It was late afternoon when we began our climb up the Rocky Mountains.  It was a winding road through the various passes, wrapping around huge glacier lakes and green forests.  Finally, just as the sun was once again setting we made it to Whitefish, Montana, a small ski town nestled in the mountains along the Canada-U.S. border.  There it was that we stayed with friends of Kyle - musicians that he knew from adventures past.  We celebrated our journey with them, drinking, smoking, playing music until our bodies and minds gave way and we fell into deep sleep.  It was good to close our eyes outside of a car seat, and we cherished the moment, for although we had come so far, the journey was far from over.

Thursday, December 22, 2011

Return to El Salvador...

El Salvador is a sacred place to me.  It is where I truly became a surfer, a spanish speaker, a traveler, an idealist, and a writer.  I had strove to become all of these things for a long time, perhaps I still do, but my prolonged period in El Sal marked a point of marked achievement in all of my pursuits, which I can only ascribe to the peaceful surroundings, compelling company, and epic waves that this tiny Latin American nation consistently provides.

And so coming back here after nearly two years away was an important event in my life.  I had spent months and months learning the intricacies and idiosyncrasies of this country, from the people and the culture to the waves and the weather.  I spent Christmas and new years here for two years in a row, the family that ran the hostel where I stayed became like my own.  It was my home away from home, that one place in Latin America where I felt I could escape to when I felt homesick as I vagabonded around the continent.  And now I was back again, and so much had since changed.

Pulling in to El Tunco the road looked different.  It was no longer that rustic little pueblo with beaten down homes, small tiendas, and typical hostels lining the road.  It had become a classic, developed surf town, complete with a variety of hotels and hostels, restaurants, bars and even tourist agencies.  The night life used to be a single bar, lively only on the weekends when the San Salvadorans left the city to hit the coast, complete with drum circles and fire throwers.  Now every night a different bar or disco would throw a huge party, complete with expensive drinks, pat-downs and cover charges.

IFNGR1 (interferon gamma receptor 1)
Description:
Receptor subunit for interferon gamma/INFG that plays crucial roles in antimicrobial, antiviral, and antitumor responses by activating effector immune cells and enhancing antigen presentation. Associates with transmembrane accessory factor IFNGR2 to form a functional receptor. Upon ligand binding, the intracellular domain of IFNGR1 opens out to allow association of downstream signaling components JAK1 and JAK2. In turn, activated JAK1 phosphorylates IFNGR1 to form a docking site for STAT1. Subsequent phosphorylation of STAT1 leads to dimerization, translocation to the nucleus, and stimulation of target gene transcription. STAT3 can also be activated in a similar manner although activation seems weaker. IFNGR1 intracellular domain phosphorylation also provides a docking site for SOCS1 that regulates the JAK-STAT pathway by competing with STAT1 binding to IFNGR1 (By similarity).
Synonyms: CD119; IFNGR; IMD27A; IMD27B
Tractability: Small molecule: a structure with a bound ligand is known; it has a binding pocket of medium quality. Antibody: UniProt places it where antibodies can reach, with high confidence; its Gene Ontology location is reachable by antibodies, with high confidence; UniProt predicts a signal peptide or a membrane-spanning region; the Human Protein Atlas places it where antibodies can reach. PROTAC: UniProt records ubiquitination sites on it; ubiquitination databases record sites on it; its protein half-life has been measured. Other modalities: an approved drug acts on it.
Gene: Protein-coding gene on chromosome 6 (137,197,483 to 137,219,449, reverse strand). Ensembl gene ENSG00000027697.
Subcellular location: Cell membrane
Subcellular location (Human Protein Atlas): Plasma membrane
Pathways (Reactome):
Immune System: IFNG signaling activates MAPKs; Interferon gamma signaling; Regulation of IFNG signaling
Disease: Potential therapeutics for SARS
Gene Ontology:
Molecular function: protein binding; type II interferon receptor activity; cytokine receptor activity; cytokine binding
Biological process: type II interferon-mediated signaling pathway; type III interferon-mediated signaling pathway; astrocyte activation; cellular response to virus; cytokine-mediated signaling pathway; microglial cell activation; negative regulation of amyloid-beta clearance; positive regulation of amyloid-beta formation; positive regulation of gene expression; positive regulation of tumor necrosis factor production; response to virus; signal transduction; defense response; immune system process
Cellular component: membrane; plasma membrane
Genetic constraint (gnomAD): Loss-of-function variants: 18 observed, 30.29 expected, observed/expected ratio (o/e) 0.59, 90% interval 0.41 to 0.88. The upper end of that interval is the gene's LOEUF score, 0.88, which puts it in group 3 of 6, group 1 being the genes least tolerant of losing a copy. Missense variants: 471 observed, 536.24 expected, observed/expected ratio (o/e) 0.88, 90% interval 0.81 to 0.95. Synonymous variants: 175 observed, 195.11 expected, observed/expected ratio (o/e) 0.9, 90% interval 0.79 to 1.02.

It was inevitable I suppose, such is the nature of these surf towns.  They grow in popularity and begin to lose their uniqueness as they try to emulate every other surf tourism destination.  More and more foreigners arrive, more buildings are erected, more parties, more drugs, more surfers... More money.  And really that is what it comes down to in the end, money.  Sustainability is trumped by prosperity, and the ability to see some sort of equilibrium between the two is distorted by the allure of more dollars and  the flawed idea that growth is the only way forward.  But in the end who is to blame? Poverty still remains, and with it desperation.  At least things hadn't gotten completely out of hand here, and hopefully community leaders will take charge and ensure some semblance of balanced growth.  It would be a shame otherwise.

If everything else had changed one thing had remained the same, the wave.  I had been out of the water for too long, save for a few sessions in the lakes and some hurricane waves on the eastern seaboard.  When I arrived mid-afternoon I checked in to a hostel, grabbed a board, and hit the water.  With just a 3 foot swell Sunzal was breaking perfectly, just as I remember it, long and perfectly formed point break waves.  Only this time I had a couple years more of surfing experience behind me and I paddled right out back with the locals, catching my first wave, showing them that I deserved a position in the line up.  I surfed that first day until the sky was dark, my waves only lit by the settling glow of the disappeared sun and the moon shining brightly in the cloudless sky above.